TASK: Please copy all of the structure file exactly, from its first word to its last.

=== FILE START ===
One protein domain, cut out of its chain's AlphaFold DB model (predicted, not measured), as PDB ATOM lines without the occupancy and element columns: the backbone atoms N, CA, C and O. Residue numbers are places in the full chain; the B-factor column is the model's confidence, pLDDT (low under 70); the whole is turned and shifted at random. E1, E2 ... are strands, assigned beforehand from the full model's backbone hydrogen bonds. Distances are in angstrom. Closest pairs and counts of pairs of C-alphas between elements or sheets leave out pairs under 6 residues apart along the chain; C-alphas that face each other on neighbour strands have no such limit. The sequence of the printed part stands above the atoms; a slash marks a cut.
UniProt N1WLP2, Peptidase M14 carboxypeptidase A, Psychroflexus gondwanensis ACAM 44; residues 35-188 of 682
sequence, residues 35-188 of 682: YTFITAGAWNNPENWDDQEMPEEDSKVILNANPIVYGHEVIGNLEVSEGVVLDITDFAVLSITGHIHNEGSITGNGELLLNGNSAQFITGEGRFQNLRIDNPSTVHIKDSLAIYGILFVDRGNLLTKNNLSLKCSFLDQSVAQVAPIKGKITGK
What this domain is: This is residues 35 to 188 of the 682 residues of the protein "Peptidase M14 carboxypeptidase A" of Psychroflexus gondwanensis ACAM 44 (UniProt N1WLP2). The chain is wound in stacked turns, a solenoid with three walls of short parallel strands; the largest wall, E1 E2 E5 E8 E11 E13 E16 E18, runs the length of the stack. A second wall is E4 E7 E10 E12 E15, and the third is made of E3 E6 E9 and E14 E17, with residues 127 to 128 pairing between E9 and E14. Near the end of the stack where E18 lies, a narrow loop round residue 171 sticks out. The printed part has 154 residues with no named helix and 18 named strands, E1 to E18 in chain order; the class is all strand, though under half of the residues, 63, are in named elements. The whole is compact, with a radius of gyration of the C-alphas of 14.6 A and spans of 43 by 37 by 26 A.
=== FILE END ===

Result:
One protein domain, cut out of its chain's AlphaFold DB model (predicted, not measured), as PDB ATOM lines without the occupancy and element columns: the backbone atoms N, CA, C and O. Residue numbers are places in the full chain; the B-factor column is the model's confidence, pLDDT (low under 70); the whole is turned and shifted at random. E1, E2 ... are strands, assigned beforehand from the full model's backbone hydrogen bonds. Distances are in angstrom. Closest pairs and counts of pairs of C-alphas between elements or sheets leave out pairs under 6 residues apart along the chain; C-alphas that face each other on neighbour strands have no such limit. The sequence of the printed part stands above the atoms; a slash marks a cut.
UniProt N1WLP2, Peptidase M14 carboxypeptidase A, Psychroflexus gondwanensis ACAM 44; residues 35-188 of 682
sequence, residues 35-188 of 682: YTFITAGAWNNPENWDDQEMPEEDSKVILNANPIVYGHEVIGNLEVSEGVVLDITDFAVLSITGHIHNEGSITGNGELLLNGNSAQFITGEGRFQNLRIDNPSTVHIKDSLAIYGILFVDRGNLLTKNNLSLKCSFLDQSVAQVAPIKGKITGK
What this domain is: This is residues 35 to 188 of the 682 residues of the protein "Peptidase M14 carboxypeptidase A" of Psychroflexus gondwanensis ACAM 44 (UniProt N1WLP2). The chain is wound in stacked turns, a solenoid with three walls of short parallel strands; the largest wall, E1 E2 E5 E8 E11 E13 E16 E18, runs the length of the stack. A second wall is E4 E7 E10 E12 E15, and the third is made of E3 E6 E9 and E14 E17, with residues 127 to 128 pairing between E9 and E14. Near the end of the stack where E18 lies, a narrow loop round residue 171 sticks out. The printed part has 154 residues with no named helix and 18 named strands, E1 to E18 in chain order; the class is all strand, though under half of the residues, 63, are in named elements. The whole is compact, with a radius of gyration of the C-alphas of 14.6 A and spans of 43 by 37 by 26 A.